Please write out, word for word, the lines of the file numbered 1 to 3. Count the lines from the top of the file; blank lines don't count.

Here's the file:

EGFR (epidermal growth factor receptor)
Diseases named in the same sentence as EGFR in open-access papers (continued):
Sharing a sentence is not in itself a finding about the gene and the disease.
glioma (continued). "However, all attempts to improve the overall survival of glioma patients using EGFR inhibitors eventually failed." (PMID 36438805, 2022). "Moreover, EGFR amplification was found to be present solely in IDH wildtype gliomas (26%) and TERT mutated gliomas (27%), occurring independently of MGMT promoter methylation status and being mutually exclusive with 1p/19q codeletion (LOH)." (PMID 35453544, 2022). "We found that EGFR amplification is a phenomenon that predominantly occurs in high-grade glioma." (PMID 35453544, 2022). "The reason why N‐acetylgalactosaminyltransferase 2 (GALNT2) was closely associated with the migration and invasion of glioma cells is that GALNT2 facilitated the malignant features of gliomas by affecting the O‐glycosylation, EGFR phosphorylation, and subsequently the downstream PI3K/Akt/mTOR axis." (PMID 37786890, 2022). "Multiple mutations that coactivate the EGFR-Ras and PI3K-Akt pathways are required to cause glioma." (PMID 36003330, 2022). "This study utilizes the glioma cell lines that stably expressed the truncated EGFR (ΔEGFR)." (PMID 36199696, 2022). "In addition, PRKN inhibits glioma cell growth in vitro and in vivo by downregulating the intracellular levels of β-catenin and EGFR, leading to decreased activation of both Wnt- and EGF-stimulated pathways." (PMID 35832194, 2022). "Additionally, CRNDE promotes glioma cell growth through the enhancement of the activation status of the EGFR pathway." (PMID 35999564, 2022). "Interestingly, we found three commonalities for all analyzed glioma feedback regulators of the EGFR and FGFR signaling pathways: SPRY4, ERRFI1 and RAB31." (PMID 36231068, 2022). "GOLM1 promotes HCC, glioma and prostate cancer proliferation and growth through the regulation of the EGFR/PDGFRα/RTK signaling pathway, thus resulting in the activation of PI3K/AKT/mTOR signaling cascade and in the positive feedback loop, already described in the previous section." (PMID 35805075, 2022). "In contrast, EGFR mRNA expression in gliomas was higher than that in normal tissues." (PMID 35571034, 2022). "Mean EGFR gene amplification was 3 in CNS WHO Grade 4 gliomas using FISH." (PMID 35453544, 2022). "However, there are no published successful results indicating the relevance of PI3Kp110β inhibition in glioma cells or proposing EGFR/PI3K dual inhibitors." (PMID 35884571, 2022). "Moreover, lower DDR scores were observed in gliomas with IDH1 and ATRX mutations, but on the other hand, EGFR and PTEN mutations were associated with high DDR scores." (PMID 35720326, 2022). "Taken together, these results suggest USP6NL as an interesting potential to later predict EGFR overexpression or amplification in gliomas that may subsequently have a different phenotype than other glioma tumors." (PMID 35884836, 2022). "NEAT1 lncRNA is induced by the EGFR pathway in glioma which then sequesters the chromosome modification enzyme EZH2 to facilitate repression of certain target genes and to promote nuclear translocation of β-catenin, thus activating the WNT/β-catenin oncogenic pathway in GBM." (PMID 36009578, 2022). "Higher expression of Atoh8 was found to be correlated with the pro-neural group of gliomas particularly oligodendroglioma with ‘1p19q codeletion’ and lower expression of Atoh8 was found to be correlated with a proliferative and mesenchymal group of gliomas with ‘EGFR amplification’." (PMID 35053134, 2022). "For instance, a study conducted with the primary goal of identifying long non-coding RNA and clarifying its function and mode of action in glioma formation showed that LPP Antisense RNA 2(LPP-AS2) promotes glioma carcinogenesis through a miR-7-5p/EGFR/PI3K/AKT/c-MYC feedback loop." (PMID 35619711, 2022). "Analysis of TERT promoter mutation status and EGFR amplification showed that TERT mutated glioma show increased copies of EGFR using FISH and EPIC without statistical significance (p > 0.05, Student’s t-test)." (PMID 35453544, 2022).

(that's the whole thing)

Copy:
EGFR (epidermal growth factor receptor)
Diseases named in the same sentence as EGFR in open-access papers (continued):
Sharing a sentence is not in itself a finding about the gene and the disease.